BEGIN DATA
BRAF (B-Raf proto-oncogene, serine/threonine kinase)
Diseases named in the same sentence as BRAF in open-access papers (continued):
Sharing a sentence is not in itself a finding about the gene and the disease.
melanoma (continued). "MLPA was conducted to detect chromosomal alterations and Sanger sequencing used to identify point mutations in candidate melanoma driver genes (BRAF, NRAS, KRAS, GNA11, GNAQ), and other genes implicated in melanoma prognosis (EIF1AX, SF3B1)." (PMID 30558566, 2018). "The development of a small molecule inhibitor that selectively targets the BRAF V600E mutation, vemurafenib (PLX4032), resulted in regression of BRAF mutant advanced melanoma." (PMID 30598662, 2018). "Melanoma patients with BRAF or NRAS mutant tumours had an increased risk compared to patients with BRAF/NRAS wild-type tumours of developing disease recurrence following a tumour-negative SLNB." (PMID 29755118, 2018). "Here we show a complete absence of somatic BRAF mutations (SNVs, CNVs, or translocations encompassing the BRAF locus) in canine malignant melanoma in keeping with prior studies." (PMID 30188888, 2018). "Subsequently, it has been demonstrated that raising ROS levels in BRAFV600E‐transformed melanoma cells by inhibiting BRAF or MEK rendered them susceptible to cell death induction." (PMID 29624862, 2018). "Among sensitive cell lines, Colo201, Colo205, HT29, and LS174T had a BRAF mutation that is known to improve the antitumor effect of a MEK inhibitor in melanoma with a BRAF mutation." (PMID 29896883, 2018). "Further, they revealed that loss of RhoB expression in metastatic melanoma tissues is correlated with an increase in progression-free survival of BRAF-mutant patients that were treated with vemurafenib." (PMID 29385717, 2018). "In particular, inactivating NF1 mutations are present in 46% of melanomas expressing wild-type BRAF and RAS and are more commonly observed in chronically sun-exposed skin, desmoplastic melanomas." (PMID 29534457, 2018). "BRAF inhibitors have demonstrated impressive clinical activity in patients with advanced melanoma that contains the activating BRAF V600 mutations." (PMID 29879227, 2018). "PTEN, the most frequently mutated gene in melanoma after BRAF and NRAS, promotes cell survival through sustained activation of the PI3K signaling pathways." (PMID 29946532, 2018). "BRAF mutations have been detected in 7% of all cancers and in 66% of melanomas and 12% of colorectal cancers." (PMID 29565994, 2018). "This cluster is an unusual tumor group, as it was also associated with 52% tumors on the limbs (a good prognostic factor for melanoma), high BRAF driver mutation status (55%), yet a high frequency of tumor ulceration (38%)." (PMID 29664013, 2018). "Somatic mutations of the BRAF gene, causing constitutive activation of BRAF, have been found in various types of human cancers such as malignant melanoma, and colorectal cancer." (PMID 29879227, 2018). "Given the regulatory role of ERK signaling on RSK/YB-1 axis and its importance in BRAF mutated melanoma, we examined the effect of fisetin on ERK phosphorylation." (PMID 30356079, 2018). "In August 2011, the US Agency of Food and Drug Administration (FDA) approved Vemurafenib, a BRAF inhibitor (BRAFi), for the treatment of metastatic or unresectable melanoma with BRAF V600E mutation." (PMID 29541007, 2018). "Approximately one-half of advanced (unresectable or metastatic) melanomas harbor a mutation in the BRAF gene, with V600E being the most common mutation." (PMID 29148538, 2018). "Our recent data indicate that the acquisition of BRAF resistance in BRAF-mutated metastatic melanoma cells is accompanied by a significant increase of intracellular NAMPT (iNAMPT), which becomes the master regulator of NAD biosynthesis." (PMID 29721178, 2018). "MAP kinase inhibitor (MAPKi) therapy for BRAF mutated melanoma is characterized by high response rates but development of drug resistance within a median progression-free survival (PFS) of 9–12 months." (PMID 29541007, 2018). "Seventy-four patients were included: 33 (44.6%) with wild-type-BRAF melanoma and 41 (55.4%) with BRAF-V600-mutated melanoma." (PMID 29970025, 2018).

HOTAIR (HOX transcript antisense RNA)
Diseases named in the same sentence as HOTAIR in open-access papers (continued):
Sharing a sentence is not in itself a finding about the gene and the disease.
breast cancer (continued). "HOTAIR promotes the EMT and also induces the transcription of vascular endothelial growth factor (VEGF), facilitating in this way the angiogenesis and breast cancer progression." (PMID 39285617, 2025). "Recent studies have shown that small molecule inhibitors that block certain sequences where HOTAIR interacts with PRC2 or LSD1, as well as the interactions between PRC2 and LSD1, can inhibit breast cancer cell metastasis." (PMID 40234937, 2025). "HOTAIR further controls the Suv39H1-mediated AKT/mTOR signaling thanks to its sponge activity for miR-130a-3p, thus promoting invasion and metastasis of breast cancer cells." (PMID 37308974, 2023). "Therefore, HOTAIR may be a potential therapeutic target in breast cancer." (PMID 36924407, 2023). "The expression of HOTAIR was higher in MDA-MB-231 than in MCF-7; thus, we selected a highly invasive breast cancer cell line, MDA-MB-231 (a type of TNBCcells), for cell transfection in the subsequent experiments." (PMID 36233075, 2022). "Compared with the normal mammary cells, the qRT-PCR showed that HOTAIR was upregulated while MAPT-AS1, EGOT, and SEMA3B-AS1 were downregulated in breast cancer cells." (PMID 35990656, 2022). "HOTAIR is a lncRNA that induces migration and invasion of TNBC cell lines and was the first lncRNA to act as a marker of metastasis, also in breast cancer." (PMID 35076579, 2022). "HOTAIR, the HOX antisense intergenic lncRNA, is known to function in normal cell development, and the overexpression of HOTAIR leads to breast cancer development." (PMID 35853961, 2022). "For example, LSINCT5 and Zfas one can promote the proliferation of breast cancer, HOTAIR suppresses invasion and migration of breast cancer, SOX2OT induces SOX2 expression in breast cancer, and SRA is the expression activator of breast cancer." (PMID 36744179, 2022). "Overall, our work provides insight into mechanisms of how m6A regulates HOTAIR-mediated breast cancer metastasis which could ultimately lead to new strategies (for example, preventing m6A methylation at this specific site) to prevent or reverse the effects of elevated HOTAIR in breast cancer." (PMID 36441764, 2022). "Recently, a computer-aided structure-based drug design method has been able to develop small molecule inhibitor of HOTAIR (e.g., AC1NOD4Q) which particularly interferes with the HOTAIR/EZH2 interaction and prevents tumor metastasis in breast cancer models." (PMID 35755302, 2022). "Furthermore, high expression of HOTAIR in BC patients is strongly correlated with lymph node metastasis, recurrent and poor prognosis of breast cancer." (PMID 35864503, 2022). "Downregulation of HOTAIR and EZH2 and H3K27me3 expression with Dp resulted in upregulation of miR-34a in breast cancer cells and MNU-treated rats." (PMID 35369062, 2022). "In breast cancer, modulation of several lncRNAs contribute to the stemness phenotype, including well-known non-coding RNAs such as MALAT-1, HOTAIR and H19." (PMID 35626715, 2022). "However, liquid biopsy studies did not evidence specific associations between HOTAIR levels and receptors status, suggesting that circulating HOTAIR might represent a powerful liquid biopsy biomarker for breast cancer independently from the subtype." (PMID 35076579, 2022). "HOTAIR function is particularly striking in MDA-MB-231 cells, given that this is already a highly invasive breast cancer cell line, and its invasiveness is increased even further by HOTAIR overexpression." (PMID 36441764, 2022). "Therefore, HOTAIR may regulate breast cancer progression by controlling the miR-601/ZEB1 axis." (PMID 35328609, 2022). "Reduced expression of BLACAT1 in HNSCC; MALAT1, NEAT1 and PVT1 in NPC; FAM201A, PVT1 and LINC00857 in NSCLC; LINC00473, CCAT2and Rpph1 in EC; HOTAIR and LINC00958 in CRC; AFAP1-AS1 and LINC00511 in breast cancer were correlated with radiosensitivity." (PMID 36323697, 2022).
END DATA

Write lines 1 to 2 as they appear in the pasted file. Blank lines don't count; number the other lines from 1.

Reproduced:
BRAF (B-Raf proto-oncogene, serine/threonine kinase)
Diseases named in the same sentence as BRAF in open-access papers (continued):